Desmoid tumors develop in the tissues that form tendons and ligaments, usually in the arms, legs or abdomen and sometimes in the chest. These tumors, also called aggressive fibromatosis, are a type of soft tissue sarcoma and are considered benign because they typically don’t spread to other parts of the body. They may invade nearby tissues and organs, however, and can be difficult to control.
Although we don’t yet know the cause of these tumors, researchers have found that they tend to occur in children who have a family history of polyposis coli, a hereditary colon cancer. Treatments include surgery, chemotherapy and radiation, depending on the location of the tumor and age.
Distinct Clinical Features
Desmoid tumors usually manifest themselves as a painless or slightly painful mass (lump). Desmoid tumors can develop virtually at any body site. Superficial desmoids tend to be less aggressive than deep desmoids (abdominal, extra-abdominal, mesenteric). Desmoids inside the abdomen can cause gastrointestinal symptoms: change in bowel habits, pain, or rectal bleeding. They can invade the large mesenteric vessels and the vena cava. Desmoid tumors may have multiple sites of origin on an extremity, but they rarely occur at different regions in the same patient.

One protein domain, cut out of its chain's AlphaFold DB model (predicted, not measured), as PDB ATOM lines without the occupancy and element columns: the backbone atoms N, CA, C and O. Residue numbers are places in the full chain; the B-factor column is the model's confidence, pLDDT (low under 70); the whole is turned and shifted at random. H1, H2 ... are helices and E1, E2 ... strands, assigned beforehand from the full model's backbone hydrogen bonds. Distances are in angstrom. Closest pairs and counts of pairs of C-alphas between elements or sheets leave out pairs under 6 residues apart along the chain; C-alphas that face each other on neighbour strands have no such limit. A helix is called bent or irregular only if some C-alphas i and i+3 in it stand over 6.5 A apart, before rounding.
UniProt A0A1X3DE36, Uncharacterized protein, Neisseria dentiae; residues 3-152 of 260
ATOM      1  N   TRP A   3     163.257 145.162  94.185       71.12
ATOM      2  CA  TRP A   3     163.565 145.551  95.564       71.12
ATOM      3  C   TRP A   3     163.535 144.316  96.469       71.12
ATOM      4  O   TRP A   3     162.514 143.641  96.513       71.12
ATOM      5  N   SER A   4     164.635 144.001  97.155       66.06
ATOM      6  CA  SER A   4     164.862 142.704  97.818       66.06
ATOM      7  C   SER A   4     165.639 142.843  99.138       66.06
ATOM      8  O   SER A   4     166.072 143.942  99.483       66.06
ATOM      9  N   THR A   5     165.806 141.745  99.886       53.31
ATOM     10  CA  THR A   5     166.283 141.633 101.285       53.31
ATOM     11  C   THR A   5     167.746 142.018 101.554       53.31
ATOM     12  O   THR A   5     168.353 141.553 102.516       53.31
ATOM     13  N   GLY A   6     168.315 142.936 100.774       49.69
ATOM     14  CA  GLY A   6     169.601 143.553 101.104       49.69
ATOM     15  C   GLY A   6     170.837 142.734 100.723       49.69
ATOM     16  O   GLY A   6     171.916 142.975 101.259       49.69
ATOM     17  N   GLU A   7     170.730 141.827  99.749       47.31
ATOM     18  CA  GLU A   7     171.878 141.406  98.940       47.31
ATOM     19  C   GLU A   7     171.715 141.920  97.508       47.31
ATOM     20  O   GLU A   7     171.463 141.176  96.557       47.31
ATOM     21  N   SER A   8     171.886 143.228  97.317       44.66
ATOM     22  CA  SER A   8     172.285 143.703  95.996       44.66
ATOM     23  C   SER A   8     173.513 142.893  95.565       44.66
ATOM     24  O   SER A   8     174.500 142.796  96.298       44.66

Desmoid tumors can be treated with surgery, radiation, hormone therapy, and medications such as nonsteroidal anti-inflammatory drugs (NSAIDs) and drugs under investigation, such as imatinib. Often a combination of these treatments offers the best chance of success.